Money is king, and everyone scrimps and saves to get into the moneyed education. No more huge Christmas celebrations; school fees are just around the corner!
The only unfortunate thing, however, is that those in the middle of the class hierarchy have become increasingly unhappy about such a situation. They want the benefit of a money-fueled education but don’t have the money to enter the promised kingdom.
Enter state-sponsored English mediums
Hence, the government is increasingly pressured to open state-sponsored English medium primary schools. Middle-class parents see their wealthier neighbours getting the best results, and they aspire to have children who can access a reasonably small number of jobs dependent on good English, but they are frustrated.
So now we have the government spending taxpayers’ money on schools for the middle class, and I say middle class deliberately, as while the majority of Tanzanian children attending government schools do not pay fees, these ‘special’ government schools, with vastly superior facilities, do have fees, albeit subsidised.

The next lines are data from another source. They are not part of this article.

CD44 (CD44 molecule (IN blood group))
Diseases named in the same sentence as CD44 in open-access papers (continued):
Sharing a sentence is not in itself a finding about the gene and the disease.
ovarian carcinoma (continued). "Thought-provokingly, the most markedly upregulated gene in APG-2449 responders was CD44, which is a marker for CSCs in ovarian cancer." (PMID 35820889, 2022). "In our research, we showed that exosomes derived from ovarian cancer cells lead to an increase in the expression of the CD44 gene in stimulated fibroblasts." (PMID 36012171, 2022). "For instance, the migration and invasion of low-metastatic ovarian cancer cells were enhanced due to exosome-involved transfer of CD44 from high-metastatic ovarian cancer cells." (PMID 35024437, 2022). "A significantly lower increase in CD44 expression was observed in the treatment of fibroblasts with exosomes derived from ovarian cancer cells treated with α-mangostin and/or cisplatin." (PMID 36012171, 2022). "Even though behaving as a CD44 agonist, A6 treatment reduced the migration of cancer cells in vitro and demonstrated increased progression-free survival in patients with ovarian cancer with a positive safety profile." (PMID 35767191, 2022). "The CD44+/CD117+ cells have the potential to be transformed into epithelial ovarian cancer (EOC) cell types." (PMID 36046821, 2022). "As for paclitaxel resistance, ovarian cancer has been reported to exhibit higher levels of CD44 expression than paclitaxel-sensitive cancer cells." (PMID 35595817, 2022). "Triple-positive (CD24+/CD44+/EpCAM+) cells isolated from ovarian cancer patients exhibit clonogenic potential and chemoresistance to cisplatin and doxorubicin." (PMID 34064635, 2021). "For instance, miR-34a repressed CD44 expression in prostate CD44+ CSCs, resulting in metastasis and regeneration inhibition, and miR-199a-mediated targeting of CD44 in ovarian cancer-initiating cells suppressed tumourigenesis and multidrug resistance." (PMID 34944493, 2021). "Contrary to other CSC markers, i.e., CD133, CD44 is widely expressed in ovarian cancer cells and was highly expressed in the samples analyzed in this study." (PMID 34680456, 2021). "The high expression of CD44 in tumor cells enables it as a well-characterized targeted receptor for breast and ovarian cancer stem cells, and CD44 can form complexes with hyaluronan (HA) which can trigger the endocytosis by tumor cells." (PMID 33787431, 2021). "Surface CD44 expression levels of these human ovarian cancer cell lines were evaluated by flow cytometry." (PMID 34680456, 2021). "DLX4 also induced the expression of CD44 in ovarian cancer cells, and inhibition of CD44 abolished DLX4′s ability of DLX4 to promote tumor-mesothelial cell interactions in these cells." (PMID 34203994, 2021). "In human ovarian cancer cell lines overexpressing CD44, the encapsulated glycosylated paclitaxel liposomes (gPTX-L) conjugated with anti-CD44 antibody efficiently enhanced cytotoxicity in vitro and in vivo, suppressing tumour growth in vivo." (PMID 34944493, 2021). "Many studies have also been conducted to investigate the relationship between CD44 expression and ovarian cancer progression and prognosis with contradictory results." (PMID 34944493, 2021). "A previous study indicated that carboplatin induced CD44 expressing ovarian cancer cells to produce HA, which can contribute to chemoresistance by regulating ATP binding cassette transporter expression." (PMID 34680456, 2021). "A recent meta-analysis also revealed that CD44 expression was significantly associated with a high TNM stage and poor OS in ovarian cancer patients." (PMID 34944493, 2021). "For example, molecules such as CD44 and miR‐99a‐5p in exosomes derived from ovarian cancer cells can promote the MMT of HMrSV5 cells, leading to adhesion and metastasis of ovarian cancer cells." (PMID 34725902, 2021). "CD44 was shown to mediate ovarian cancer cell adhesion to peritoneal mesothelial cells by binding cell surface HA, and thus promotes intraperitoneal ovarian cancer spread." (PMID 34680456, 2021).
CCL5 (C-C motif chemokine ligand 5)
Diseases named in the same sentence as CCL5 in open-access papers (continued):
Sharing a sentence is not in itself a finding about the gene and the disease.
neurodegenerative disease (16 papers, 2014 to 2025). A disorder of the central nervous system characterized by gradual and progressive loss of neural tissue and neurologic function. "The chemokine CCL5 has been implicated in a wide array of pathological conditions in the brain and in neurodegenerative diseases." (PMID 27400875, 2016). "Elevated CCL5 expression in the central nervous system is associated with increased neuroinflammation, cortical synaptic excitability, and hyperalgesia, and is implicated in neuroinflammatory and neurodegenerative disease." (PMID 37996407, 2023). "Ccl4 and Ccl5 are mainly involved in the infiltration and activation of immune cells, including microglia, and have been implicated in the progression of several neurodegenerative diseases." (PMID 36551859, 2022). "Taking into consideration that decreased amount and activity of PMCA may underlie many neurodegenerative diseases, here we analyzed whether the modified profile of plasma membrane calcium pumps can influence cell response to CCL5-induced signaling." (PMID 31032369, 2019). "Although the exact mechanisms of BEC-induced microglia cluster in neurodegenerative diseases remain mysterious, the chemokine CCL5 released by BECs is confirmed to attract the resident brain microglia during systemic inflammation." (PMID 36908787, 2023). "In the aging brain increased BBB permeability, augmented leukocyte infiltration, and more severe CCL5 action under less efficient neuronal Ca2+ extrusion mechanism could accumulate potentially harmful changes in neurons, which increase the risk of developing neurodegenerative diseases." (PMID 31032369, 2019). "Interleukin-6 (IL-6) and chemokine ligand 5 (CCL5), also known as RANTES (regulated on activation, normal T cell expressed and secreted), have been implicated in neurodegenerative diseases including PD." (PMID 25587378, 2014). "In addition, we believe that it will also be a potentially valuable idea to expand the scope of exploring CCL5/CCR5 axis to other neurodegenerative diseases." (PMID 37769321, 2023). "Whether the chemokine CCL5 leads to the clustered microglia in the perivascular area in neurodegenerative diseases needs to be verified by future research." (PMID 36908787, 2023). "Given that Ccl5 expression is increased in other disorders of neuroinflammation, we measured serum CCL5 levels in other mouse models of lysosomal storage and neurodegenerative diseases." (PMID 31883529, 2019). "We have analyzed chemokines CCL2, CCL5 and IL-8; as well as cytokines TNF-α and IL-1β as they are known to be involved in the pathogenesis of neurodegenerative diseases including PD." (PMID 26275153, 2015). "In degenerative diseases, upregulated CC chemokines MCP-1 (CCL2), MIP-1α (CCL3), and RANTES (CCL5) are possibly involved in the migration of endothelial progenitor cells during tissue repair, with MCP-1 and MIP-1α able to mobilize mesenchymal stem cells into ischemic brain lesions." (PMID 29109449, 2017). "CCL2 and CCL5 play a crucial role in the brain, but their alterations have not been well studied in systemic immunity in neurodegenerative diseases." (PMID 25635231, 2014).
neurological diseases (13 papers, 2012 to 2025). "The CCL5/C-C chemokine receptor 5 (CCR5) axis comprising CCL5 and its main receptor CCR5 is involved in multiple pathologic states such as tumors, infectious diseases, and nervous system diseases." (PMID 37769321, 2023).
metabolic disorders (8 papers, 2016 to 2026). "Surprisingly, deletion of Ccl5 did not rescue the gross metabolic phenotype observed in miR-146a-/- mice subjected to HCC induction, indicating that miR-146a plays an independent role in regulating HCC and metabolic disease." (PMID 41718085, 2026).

Some new schools are being built, others converted to our favourite foreign language, and parents must find schools further from their homes, making their children more vulnerable.
As far as these middle-class parents are concerned, congrats to them. They may not climb the ladder of those paying exorbitant fees, but they are now several rungs above the majority who will just have to put up with schools as they are.
My concern is with the system as a whole. As my neighbours have children in Form One, I have had a chance to look at the books they use. And I am concerned that we are now getting the worst of all possible worlds.
The textbooks’ writers have to balance catering to those who have been studying in English for seven years or more and those who come to secondary school with practically little or no English.
So, how do you pitch your textbooks and your teaching? On the one hand, you will bore English medium graduates to death who will find the books much too easy.